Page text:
Winning Entries to the 2005 Essay Competition
2005 Division 1 (16 - 18 years) Winner
Alexandra Mathewson (Centenary Heights State High School, Toowoomba)
"Explain how Australia's Constitution prevents any one individual from
gaining absolute power over the people of Australia"
The Australian constitution contains the essential political principles by which Australia is governed. The constitution has a number of safeguards that effectively prevent any one individual from gaining absolute power, power which in the past has been proven to corrupt absolutely. In Australia this is prevented through the use of an external referee, the constitutional monarchy. The monarchy consists of the Queen and her representative in Australia, the Governor General. Any amendments to the constitution must have the full approval of the Australian public via a referendum. These precautions ensure that the Australian people can be assured of peace and stability in the future.
The Governor-General is considered to be 'above' Australian politics. He effectively 'withholds power which could potentially be misused.' (S.Copeman 2005) and keeps the politicians honest. It must be noted that the Queen has no political influence over the people of Australia. Her previous powers were repealed in the Australia Act of 1986. She does, however, ratify the selection of the Governor-General on the advice of the current elected government. The Governor General is not obliged to the government. Therefore he has no political aspirations. The Governor-General has been recognised by many people, including Sir David Smith, as the Australian equivalent of the Head of State (p.48 A.Tuck). He can summon, adjourn or dissolve federal parliament. In contrast, the American President, holds a veto in parliament which gives one man the right to overrule the decisions of the American people, whether it is in their best interests or not, a power which is not possible in Australia. The Governor General is ultimately responsible to the Australian people rather than to the political agendas of the government of the day.
In order to attain absolute power it is imperative that they change the Australian constitution. If an amendment is to be made there are a number of strict conditions that apply. There must be an absolute majority in the House of Representatives and the Senate before the amendment can be proposed to the general public. The proposed change must be presented in specific words and then voted on in a referendum. It is required that there be a complete majority of electors votes and a majority of states voting for the change. Changes, however, are not common.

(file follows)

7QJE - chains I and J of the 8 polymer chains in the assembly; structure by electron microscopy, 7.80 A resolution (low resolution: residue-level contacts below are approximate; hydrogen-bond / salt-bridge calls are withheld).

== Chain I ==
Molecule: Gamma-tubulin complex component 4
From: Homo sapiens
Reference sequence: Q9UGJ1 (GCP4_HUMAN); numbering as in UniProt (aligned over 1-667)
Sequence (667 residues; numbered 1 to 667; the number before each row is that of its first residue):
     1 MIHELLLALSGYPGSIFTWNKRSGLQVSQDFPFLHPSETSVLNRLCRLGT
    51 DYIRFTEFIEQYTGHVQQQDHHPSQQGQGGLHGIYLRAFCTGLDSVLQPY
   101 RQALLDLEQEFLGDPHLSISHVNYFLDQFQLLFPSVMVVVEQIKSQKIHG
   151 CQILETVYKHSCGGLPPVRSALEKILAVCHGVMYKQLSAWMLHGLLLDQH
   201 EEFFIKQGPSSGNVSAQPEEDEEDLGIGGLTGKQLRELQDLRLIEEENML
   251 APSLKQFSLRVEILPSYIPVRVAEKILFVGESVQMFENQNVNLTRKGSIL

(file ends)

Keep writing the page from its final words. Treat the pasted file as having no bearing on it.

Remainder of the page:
'Only 8 of the 44 proposals for change have received the necessary mandate'
As this suggests, Australians are people that are highly suspicious of a government's desire to increase its powers. Therefore, the Australian constitution effectively prevents an autocracy.
A stable and strong government currently exists in Australia because of the many protective measures contained within the constitution. Historical evidence of heinous totalitarian governments can be seen in the regimes of dictators such as Hitler and Stalin. The saying 'absolute power corrupts absolutely' is relevant in both instances and in some republics today, such as The Peoples Republic of China and North Korea. Complete power ultimately leads to corruption and instability within society. 'In the days of yore the crown represented total power. Today it represents the denial of total power '(Dr.G. Sheil). The necessity for the denial of such power, in Australia was brought to the fore in 1975 when '?the Governor-General, Sir John Kerr, withdrew Whitlam's commission as Prime Minister,' (www.nma.gov.au) after the senate would not pass supply. This incident showed that any power can corrupt and reveals the need for a constitutional monarchy.
Australians have enjoyed many benefits that are due largely to the system of government formulated by Australia's founding fathers over a century ago. There are no advantages in changing a system that has served the nation of Australia so well since its inception in 1901. Australians must remain vigilant in retaining and protecting this system. Australia's Constitutional Monarchy ensures that Australia will remain a prosperous, stable and strong society in the years to come.
Dr. G. Sheil, 1998, The Constitutional Convention and Growing Up
Tuck, A, Sovereignty in Australia, Pacific Rim Press, Dulong
Wilkes, G.A, 1986, The Collins Dictionary of the English Language, William Collins Sons and Co. Ltd. Sydney
Australia's Constitution, www.aph.gov.au (online) accessed 28/07/05
The Australian Constitution, scaleplus.law.gov.au(online) accessed 28/07/05
Commonwealth law, www.comlaw.gov.au (online) accessed 23/07/05
Constitution, www.statusquo.org (online) accessed 23/07/05
Constitutional Monarchy, www.australianpolitics.com
Constitutional Monarchy, www.nma.gov.au (online) accessed 26/07/05
Monarchy, www.smh.com.au (online) accessed 18/07/05
The Monarchy, www.arts.monash.edu.au (online) accessed 18/07/05
Monarchy v Republic, http://www.norepublic.com.au (online) accessed 26/07/05